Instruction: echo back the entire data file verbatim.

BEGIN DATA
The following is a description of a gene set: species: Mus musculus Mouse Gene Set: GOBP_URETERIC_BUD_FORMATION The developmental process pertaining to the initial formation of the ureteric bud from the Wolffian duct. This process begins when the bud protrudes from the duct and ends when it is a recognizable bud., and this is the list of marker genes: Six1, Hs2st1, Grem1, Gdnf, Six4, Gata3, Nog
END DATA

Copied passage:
The following is a description of a gene set: species: Mus musculus Mouse Gene Set: GOBP_URETERIC_BUD_FORMATION The developmental process pertaining to the initial formation of the ureteric bud from the Wolffian duct. This process begins when the bud protrudes from the duct and ends when it is a recognizable bud., and this is the list of marker genes: Six1, Hs2st1, Grem1, Gdnf, Six4, Gata3, Nog